Absurdist horror can be a tricky thing to pull off. Add to it a microbudget and 10 years of post production, reshoots, and editing and coming out with a coherent film is a feat in itself. Coming out with a film as good as ‘Kick Me’ is a triumph. Director Gary Huggins and his co-writer Betsy Gran have taken a weirdo story about a very specific place and created a surreal, nightmarish, hero’s journey that feels just outside the bounds of things that could actually happen to a person. The story, chaotic as it is, feels completely cohesive and the overall tone remains steady. The characters, while completely over the top, feel real in some oddball world not to far from our own.
‘Kick Me’ follows high school guidance counselor Santiago (Santiago Vasquez) who goes above and beyond his job duties to help a student, Luther (Ramone Armstrong), after school hours when he really needs to be at his daughter’s recital. Santiago teaches at a school in Kansas City, Missouri and Luther lives in Kansas City, Kansas…a city just across the river with a stigma. This is where I have to jump in with a full disclosure: I live in Kansas City, Kansas and I can tell you the stigma is real! When I first moved to the area about a dozen years ago I had friends in Kansas City, Missouri who truly refused to come visit for fear of the dangers they grew up hearing about. While I have never experienced a night quite as off the rails as Santiago goes through, KCK is definitely a place unlike any other, and Huggins captures both the reality and every visitor’s worst fear of what could happen just across state lines. Huggins’ KCK lives somewhere between gritty 70s New York and a Midwest fever dream. We’ve all seen plenty of movies about New York City and Los Angeles, so anytime we can get a perspective of a new place is refreshing. Bias aside, even if you aren’t familiar at all with Kansas City, Kansas you probably know a city or neighborhood near you that you prefer not to go because there is just the vibe that shit gets too real there. This is the absolute worst case scenario of that place and it’s here to justify your fears!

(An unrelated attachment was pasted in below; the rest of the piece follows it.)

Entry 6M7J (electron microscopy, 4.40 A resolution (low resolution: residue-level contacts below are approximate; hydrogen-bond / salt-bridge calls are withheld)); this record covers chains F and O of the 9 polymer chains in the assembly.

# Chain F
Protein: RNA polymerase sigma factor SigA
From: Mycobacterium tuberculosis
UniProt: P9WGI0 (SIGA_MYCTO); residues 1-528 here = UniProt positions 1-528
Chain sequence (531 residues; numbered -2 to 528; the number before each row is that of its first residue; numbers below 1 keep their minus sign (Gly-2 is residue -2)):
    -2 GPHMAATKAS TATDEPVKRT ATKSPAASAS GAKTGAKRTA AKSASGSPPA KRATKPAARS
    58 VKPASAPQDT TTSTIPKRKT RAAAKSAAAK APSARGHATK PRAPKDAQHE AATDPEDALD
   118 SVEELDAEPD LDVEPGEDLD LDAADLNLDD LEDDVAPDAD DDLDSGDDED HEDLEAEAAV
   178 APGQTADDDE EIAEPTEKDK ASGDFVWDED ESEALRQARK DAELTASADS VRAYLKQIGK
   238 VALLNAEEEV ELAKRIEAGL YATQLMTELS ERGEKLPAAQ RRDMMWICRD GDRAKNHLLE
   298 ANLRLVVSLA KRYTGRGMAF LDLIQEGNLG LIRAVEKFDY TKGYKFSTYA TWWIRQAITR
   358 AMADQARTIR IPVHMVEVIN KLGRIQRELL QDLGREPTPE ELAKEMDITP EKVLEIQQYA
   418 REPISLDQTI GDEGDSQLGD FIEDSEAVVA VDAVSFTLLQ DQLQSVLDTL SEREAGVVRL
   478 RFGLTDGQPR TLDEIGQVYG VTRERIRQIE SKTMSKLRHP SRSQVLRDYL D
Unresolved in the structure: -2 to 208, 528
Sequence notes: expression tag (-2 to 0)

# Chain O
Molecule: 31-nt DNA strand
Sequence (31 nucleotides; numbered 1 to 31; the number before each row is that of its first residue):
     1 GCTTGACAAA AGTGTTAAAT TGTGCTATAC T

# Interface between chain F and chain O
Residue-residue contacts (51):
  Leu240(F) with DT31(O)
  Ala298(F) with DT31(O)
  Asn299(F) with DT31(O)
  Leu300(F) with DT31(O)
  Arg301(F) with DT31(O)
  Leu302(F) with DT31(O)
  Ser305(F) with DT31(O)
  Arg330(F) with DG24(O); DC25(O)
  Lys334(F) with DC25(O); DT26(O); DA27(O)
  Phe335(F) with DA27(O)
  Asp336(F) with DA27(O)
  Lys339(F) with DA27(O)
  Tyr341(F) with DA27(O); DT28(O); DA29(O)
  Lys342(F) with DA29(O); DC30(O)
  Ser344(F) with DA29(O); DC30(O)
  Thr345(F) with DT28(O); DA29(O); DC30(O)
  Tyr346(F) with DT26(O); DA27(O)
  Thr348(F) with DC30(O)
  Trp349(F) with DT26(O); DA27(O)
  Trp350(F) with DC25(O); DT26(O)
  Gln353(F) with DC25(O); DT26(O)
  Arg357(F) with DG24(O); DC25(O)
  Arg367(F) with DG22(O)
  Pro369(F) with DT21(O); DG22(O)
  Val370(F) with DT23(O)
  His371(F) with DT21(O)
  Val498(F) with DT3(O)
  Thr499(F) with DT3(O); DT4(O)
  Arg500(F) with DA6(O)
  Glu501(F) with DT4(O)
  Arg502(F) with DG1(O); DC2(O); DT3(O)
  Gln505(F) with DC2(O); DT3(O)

What I enjoyed most about ‘Kick Me’ is that no matter how outlandish the story gets–and man, it’s a wild one–it stays, somehow not only believable but also oddly relatable. Although most of us have not found ourselves on a night where a visit to a karate dojo turns into a caper involving accidental murder, swingers in a motorhome, borrowing a t-shirt to use as pants from a dude fermenting drugs in a tree, all while on the run from a white trash drug lord and dodging a pack of 3 legged dogs, but we’ve at least found ourselves in a situation that quickly got way out of hand. Every wrong choice Santiago makes as he tries to get home and come through for his daughter makes a sort of chaotic sense in the moment. The characters and the story are genuine, but cranked up to surreal levels. This eccentric, and often pretty disgusting, adventure won’t be for everyone. As we say about KCK itself, it’s not for amateurs, but if you’re open to the bizarre and fantastic you’ll have a great time with this film. ‘Kick Me‘ screened at Panic Fest on April 19th 2023.